It helps that Barber, who made the team as an undrafted free agent a year ago, is having a strong training camp. As a rookie, he did well with a handful of opportunities, rushing 55 times for 223 yards and one touchdown. He might find another opportunity early in the season while Doug Martin is serving a three-game suspension. What the Bucs' depth chart actually demonstrates, rather than a strict hierarchy in the backfield, is that the team has, well, depth at the position.
"He's doing really good," said Koetter of Barber. "Him and Jeremy, that's a nice [duo]. I've been telling you all along: We're deep at running back. It's going to work itself out because of the suspension with Doug. I think Charles Sims has had a good camp, Quizz [Jacquizz Rodgers] solid, but those two young guys, Peyton and Jeremy, we like what we see from both of those guys."
As the clear starter and most experienced back on the roster, Martin probably won't make an extended appearance in Friday's game. That should leave plenty of reps for the other seven backs on the roster. Last summer, Koetter's team averaged nearly 30 carries per game, and Barber led the way with 39 totes. Russell Hansbrough, then another undrafted rookie, was next with 22. This year, Barber will likely get another heavy August load, as will McNichols. How they perform will lead to a more meaningful depth chart in September.
- A much-anticipated new series kicks off on HBO on Tuesday night, but center Ali Marpet won't be watching. It's past his bedtime.
That show, of course, is Hard Knocks, the popular reality show featuring an NFL team in training camp. That team, for the first time since the series debuted in 2001, is Tampa Bay. The first episode airs at 10:00 p.m. ET, which is a bit late for many players who want to get a good night's rest between those dog-day practices. Marpet spoke positively about the show and might even find himself getting featured treatment, but he'll have to catch up with it at a later date.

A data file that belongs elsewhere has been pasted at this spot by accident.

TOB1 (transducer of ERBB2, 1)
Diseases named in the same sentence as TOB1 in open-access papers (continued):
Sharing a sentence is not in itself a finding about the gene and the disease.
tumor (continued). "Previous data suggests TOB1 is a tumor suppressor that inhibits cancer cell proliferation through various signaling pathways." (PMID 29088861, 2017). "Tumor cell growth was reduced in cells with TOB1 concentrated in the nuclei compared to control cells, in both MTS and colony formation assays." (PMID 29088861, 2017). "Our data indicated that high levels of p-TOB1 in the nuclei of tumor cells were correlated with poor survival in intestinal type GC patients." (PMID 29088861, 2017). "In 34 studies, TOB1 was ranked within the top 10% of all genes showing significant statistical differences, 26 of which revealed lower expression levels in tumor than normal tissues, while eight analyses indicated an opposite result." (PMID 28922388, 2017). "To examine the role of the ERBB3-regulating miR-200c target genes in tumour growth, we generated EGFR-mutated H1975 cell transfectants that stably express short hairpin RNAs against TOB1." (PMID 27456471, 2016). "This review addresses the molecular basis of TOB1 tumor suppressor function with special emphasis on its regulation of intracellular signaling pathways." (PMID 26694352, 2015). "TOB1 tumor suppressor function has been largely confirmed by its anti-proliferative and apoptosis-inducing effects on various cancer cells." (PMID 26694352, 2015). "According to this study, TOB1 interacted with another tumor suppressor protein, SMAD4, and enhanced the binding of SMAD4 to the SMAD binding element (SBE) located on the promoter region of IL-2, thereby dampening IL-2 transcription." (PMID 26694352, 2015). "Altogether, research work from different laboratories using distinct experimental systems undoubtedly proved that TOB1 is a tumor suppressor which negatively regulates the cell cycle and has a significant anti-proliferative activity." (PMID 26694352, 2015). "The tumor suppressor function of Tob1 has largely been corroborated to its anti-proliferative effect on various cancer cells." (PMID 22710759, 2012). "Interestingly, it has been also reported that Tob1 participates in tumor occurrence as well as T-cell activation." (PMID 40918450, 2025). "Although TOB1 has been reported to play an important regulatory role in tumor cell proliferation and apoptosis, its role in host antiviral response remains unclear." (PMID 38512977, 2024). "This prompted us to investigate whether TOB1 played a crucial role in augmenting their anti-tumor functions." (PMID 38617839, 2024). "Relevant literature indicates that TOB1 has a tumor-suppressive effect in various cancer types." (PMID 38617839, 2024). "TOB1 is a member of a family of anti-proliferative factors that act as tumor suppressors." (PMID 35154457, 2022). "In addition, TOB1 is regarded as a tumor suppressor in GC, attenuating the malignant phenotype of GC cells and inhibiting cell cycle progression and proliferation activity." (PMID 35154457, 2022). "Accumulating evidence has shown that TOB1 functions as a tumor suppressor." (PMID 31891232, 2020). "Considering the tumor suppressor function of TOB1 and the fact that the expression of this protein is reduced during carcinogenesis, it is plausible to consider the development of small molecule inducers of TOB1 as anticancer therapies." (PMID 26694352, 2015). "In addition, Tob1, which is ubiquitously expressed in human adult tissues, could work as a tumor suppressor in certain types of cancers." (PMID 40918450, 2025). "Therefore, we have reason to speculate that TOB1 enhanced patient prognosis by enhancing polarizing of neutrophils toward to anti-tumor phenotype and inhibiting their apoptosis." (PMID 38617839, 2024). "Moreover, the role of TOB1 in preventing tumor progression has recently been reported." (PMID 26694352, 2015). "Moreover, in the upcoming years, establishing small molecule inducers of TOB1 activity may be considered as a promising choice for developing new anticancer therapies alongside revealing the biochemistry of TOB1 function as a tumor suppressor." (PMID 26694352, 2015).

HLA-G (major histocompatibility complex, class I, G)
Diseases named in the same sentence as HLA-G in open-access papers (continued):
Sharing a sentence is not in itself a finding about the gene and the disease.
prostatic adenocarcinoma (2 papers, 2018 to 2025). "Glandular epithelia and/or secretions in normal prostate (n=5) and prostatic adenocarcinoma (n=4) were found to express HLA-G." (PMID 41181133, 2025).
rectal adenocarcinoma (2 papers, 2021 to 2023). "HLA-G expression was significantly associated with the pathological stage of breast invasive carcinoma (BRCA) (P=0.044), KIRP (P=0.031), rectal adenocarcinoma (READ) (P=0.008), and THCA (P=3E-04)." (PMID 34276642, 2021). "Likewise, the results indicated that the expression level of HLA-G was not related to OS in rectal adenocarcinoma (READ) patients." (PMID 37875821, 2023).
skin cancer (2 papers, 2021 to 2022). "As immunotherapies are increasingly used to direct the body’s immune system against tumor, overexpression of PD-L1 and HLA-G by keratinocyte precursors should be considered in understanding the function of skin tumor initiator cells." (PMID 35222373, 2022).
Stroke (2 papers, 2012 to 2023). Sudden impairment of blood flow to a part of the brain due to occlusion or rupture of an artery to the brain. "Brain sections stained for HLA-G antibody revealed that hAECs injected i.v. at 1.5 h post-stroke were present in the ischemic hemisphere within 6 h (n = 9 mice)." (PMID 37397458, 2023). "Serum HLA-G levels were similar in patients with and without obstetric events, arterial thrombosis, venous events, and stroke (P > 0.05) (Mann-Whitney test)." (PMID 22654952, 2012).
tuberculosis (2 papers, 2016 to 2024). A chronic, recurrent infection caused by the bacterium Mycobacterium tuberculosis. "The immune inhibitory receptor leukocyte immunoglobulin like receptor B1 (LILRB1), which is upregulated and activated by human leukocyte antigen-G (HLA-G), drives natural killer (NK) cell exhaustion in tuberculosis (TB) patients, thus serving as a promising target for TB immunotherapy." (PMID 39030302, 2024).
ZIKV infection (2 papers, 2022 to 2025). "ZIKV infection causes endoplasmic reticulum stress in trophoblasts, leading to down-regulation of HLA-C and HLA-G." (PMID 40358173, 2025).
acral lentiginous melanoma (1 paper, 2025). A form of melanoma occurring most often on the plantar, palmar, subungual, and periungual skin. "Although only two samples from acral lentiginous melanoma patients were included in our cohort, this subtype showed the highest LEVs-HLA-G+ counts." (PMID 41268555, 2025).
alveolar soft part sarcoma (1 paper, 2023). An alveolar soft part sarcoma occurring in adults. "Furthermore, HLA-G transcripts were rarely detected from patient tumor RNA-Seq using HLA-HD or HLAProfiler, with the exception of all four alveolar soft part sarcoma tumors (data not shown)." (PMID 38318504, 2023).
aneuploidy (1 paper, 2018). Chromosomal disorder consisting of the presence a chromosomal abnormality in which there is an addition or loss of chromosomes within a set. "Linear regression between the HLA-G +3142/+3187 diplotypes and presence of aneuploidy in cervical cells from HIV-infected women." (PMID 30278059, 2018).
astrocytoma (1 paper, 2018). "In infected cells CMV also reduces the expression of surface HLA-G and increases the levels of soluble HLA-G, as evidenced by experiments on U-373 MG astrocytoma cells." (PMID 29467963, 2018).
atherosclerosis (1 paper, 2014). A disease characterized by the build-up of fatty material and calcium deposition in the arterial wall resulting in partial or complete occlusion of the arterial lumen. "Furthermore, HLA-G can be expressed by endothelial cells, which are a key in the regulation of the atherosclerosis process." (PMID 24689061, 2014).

Actually, he'll probably get a synopsis from his relatives well before that, especially if he has any major scenes. Marpet obviously knows that he's had cameras trained on him from time to time, but the Hard Knocks crew shoots up to 350 hours of footage for every one-hour episode, so there's no guarantee.
Pictures of fans at the Buccaneers' training camp practice on Tuesday.
"I have no idea what makes it," he said. "They film it; if it makes it, it makes it, cool. My family will love it. My family for sure will watch it."
Koetter won't have to wait until 10:00 to see the show. As is standard procedure, Hard Knocks producers give the head coach an advanced screening to see if any of the selected material is objectionable. This is primarily for strategic reasons; Koetter wouldn't want any information that could help Buccaneer opponents making it to the screen.
In this case, Koetter says he found nothing to which he objected. He also reiterated that the presence of the camera crew has been no distraction for his team, though it has been a frequent topic in his post-practice press briefing. That seems to be the only part of the experience the coach would like to eliminate.
"That's my main hope, because my job is to coach the football team, not to worry about that," said Koetter.
While coaches prefer to focus on coaching and players prioritize sleep over late-night viewing, the organization as a whole is very excited about the show's premiere. Buccaneer fans surely feel the same way. And even those players who choose not to stay up on Tuesday night understand the positive impact the show can have on the team.
"I think it's going to be good for a lot of guys," said Marpet. "The past couple years, the Bucs haven't had so much exposure. There are some good dudes on this team and some good personalities, and people will be able to see that."